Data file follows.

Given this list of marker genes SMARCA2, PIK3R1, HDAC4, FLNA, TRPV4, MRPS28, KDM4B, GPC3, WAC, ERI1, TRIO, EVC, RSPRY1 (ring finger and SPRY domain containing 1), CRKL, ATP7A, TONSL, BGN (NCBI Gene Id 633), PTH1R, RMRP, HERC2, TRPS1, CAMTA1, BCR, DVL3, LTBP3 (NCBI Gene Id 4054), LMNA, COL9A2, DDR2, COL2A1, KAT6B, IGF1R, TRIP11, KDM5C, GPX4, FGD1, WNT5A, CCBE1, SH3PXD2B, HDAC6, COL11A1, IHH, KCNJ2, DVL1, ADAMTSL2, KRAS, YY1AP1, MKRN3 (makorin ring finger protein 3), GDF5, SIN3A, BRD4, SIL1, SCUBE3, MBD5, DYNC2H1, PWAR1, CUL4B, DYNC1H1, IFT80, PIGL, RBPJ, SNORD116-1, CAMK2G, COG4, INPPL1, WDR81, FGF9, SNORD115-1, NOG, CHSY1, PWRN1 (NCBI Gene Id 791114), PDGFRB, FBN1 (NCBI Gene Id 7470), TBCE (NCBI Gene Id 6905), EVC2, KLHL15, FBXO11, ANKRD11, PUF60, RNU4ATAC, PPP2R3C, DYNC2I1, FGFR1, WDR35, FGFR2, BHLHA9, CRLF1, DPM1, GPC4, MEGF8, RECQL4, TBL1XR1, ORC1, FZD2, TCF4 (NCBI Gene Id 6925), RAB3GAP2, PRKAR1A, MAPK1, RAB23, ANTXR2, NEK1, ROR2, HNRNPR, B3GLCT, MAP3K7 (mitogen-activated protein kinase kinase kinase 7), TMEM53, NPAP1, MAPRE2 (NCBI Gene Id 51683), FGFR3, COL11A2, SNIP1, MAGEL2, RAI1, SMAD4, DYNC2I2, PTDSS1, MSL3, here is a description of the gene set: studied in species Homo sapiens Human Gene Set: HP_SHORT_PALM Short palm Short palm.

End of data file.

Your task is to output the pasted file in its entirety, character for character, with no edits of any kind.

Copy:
Given this list of marker genes SMARCA2, PIK3R1, HDAC4, FLNA, TRPV4, MRPS28, KDM4B, GPC3, WAC, ERI1, TRIO, EVC, RSPRY1 (ring finger and SPRY domain containing 1), CRKL, ATP7A, TONSL, BGN (NCBI Gene Id 633), PTH1R, RMRP, HERC2, TRPS1, CAMTA1, BCR, DVL3, LTBP3 (NCBI Gene Id 4054), LMNA, COL9A2, DDR2, COL2A1, KAT6B, IGF1R, TRIP11, KDM5C, GPX4, FGD1, WNT5A, CCBE1, SH3PXD2B, HDAC6, COL11A1, IHH, KCNJ2, DVL1, ADAMTSL2, KRAS, YY1AP1, MKRN3 (makorin ring finger protein 3), GDF5, SIN3A, BRD4, SIL1, SCUBE3, MBD5, DYNC2H1, PWAR1, CUL4B, DYNC1H1, IFT80, PIGL, RBPJ, SNORD116-1, CAMK2G, COG4, INPPL1, WDR81, FGF9, SNORD115-1, NOG, CHSY1, PWRN1 (NCBI Gene Id 791114), PDGFRB, FBN1 (NCBI Gene Id 7470), TBCE (NCBI Gene Id 6905), EVC2, KLHL15, FBXO11, ANKRD11, PUF60, RNU4ATAC, PPP2R3C, DYNC2I1, FGFR1, WDR35, FGFR2, BHLHA9, CRLF1, DPM1, GPC4, MEGF8, RECQL4, TBL1XR1, ORC1, FZD2, TCF4 (NCBI Gene Id 6925), RAB3GAP2, PRKAR1A, MAPK1, RAB23, ANTXR2, NEK1, ROR2, HNRNPR, B3GLCT, MAP3K7 (mitogen-activated protein kinase kinase kinase 7), TMEM53, NPAP1, MAPRE2 (NCBI Gene Id 51683), FGFR3, COL11A2, SNIP1, MAGEL2, RAI1, SMAD4, DYNC2I2, PTDSS1, MSL3, here is a description of the gene set: studied in species Homo sapiens Human Gene Set: HP_SHORT_PALM Short palm Short palm.